Home recording is seemingly all the rage right now. Many well-known artists, such as Sufjan Stevens and the Shins, started out that way—and Stevens still does it—and with the cost of recording software and hardware coming down at a furious pace, it seems everyone is doing it. Heck, GarageBand comes free on MacBooks and just stares you in the face daring you to make up a song. Because it’s part of the plethora of tools artists are now using to circumvent the music industry, home recording is even being lumped in with things like file sharing and the Internet as things that are killing music—it’s that powerful.
But home recording isn’t killing music. If anything, it’s making it better. Artists can now record themselves and play it back to listen to what needs to be fixed before they head off to a big studio to make the album that will enable them to take over the world. Or they can just record themselves and release it, though as producer/engineer Doug Organ of Edmontone Studios explains, maybe they shouldn’t.
“It kind of depends on who you are—just because you can make a record at home doesn’t mean you can make a record at home,” he says. “Nik Kozub can make a record at home, Ian Martin, there’s a handful of guys who can do really good stuff and I’ve done some fairly good stuff at my home and other people’s homes, but for the thousand dollars you just spent on software and hardware, it doesn’t come with years of engineering experience and training.”
That kind of training can’t be bought, of course, but home recording serves a valuable purpose to any band: it lets you know whether you have a song or not. As Organ—who got his start in producing and engineering years ago by renting heavy gear and recording his high school band in his parents’ home—explains, home recording is a tool that bands can use to tighten up their songs so that they’re as economical with their time as possible once they hit the studio. In fact, Organ says that when he’s working with a band in studio, he prefers it if they’ve demoed their songs beforehand.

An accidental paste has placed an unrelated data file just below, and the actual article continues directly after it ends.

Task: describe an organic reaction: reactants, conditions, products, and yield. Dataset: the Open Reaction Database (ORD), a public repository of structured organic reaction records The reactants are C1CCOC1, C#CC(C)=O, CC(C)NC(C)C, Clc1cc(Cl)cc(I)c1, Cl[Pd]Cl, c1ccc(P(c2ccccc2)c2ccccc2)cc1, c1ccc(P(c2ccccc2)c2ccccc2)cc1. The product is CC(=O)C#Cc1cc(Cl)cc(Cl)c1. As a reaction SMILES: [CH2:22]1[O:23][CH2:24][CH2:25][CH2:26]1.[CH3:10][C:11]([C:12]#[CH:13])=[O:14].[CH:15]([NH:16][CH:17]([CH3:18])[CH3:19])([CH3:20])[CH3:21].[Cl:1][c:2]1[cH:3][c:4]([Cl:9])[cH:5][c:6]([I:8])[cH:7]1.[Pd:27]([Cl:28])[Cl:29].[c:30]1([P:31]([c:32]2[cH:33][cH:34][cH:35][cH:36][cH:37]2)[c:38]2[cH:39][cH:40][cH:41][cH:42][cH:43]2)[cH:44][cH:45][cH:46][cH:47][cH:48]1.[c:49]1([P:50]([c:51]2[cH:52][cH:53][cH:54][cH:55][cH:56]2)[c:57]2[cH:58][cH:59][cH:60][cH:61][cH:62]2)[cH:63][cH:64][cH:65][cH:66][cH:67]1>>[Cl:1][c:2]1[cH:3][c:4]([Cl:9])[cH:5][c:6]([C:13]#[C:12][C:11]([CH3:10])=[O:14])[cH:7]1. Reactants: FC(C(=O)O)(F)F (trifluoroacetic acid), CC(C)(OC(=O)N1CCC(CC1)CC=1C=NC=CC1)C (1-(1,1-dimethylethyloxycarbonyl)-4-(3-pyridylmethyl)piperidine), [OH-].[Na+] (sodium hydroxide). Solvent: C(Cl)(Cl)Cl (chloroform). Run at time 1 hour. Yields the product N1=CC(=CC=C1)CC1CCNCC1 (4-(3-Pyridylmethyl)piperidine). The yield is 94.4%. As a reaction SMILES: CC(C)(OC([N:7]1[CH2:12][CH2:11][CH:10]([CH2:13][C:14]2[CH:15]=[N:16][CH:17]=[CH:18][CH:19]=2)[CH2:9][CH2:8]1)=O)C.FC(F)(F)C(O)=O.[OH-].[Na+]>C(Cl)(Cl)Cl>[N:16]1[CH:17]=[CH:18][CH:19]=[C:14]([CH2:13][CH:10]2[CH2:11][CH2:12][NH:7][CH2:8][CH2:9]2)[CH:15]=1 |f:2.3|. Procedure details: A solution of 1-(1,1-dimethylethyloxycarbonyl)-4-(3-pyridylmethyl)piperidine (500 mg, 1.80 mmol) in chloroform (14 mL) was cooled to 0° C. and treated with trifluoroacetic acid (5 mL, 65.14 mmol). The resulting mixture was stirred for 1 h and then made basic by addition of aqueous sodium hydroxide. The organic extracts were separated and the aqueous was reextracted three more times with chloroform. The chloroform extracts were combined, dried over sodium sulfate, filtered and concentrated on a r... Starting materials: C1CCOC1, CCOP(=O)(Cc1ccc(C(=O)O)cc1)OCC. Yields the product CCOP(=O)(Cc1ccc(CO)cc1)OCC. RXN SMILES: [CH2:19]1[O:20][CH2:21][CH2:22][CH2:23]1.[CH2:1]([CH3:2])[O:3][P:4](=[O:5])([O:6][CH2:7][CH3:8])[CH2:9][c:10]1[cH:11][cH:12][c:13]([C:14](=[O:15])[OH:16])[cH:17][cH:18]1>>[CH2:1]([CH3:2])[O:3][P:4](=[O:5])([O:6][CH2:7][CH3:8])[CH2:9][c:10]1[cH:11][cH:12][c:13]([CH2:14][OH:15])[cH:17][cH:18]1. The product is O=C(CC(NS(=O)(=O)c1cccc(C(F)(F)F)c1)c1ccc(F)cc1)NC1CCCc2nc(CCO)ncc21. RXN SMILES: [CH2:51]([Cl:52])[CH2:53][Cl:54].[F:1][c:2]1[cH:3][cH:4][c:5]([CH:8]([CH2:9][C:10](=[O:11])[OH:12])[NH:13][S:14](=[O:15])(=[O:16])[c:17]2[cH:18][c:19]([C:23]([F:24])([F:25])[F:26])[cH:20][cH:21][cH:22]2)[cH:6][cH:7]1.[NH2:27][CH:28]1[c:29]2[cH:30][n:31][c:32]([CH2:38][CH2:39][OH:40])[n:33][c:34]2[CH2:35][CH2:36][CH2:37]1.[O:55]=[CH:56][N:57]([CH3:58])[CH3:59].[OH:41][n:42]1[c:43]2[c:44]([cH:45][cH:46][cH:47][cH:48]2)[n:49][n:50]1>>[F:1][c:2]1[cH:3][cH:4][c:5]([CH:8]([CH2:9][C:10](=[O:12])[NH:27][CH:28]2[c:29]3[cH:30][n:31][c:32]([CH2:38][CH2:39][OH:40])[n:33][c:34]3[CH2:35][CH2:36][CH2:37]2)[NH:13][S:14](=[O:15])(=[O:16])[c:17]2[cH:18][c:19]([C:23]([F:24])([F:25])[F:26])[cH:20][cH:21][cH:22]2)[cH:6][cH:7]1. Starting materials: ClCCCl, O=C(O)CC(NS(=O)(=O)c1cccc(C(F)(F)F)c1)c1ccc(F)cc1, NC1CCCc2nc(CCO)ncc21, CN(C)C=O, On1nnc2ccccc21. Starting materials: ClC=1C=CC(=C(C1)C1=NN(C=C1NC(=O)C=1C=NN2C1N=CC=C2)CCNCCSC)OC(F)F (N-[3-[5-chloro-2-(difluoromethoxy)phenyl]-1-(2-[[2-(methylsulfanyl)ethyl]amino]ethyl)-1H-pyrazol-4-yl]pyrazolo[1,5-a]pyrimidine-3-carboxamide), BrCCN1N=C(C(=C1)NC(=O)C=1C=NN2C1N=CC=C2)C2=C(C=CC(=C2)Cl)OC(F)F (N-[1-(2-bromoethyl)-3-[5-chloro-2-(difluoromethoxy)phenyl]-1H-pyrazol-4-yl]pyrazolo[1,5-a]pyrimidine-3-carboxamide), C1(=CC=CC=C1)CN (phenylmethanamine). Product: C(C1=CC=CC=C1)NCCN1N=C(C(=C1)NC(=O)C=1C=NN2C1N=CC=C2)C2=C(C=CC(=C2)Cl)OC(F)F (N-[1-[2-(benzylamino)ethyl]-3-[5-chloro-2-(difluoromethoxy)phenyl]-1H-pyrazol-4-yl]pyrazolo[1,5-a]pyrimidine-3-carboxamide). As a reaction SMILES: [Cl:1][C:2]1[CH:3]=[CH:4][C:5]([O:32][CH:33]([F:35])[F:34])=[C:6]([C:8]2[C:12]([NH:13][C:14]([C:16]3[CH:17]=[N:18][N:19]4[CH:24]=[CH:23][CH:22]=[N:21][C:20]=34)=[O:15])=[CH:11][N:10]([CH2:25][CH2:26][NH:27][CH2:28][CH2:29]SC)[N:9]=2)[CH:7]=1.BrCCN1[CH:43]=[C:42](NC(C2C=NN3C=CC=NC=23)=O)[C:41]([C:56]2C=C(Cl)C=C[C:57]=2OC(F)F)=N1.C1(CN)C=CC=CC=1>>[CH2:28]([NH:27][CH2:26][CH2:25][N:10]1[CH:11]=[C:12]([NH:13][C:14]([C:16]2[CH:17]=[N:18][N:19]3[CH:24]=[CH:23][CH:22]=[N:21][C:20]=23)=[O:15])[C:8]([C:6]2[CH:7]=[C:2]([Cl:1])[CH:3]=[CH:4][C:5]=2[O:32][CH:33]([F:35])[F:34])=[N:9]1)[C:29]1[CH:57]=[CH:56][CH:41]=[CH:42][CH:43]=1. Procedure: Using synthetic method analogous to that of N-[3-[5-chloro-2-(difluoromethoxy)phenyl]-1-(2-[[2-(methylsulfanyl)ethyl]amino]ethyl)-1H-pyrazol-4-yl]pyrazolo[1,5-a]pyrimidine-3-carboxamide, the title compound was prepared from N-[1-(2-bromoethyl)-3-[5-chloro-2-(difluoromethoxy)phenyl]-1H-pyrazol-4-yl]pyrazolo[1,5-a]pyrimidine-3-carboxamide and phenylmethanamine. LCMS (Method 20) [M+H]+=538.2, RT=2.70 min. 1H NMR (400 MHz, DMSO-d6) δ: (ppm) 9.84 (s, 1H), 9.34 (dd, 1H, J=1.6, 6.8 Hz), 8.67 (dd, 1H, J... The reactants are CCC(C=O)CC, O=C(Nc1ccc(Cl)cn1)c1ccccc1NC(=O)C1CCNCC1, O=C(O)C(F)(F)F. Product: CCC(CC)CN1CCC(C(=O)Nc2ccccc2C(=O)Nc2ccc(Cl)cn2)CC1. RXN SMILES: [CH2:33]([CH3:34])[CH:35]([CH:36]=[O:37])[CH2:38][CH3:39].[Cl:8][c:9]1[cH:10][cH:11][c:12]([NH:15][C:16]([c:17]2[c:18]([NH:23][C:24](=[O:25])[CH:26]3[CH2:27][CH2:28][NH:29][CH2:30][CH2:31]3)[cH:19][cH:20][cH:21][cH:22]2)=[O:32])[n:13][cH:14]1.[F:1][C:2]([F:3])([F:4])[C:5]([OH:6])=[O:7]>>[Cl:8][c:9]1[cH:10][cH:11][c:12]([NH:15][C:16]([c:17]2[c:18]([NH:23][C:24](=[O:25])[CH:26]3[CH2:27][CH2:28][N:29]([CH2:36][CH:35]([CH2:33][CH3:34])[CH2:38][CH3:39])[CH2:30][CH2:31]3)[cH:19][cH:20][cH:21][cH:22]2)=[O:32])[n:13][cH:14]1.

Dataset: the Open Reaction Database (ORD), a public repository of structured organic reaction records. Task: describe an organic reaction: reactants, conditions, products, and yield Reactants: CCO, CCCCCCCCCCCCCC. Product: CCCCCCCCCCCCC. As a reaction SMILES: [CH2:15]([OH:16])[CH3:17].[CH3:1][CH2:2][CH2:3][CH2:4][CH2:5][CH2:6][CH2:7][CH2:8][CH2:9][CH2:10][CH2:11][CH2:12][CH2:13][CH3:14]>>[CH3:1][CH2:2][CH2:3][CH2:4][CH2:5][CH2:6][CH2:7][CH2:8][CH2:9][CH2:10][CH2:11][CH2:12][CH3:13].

“When I’m listening to people’s demos I’m usually pretty pleased that they’ve demoed themselves at all and for the most part those people have done their homework and it takes a lot of cost off recording,” he says. “They’ve already realized that this part is going to work and this part isn’t, or that the song is too long or too short or needs a bridge or whatever.”
But if you are set on recording and releasing something yourself—and it is possible to come up with a really great project that way—there are a few things to remember. Most importantly, according to Organ, is to not overdo it.
“Because the technology is so amazing, I think people are tempted to use it, and just because you can do something doesn’t mean you should. I’m thinking of things like tons of reverb and tons of delay and tons of compression and all those effects that are available to you when you’re recording in GarageBand or Pro Tools and that’s kind of a giveaway,” he says. “To make a recording from home you have to keep it really simple—where one microphone will do, don’t use eight.”
The other important thing is to know where to save and know where to splurge when you’re setting up your home recording space. The available software for home recording is basically equal, as are the computers that house it, but what you plug into them isn’t. To Organ, a good preamp box and a few good microphones will go a long way.
“I would put my money into mic preamps, and to a lesser extent microphones themselves,” he says. “You can undo a lot and you can always replay, but if it’s through a poor quality microphone or a lame-sounding preamp, then it’s forever coloured.”
And the cost for setting up a decent home recording studio is not very much, even for some top notch equipment.
“Assuming someone already has a laptop, and if it’s a Mac then that laptop came with GarageBand, you’d need $100 or $200 for a little breakout box that has some mic preamps on it, and you can get ridiculously good mics for $200 or $300 as well,” explains Organ. “So, for under a grand you can get the type of setup that you could do a reasonable demo with, assuming you already have a computer.”
Ultimately, however, a home studio is mostly for demoing, unless your specific sound calls for the lo-fi treatment. Most importantly, you should know what kind of sound you’re looking for and decide on what tool is right for the job when it comes to the finished product.
“There’s so many things you can do at home like dentistry or running a zoo,” Organ says. “I mean, the best analogy would be a commercial kitchen; you can have restaurant-quality food at home—if you’re a chef.” V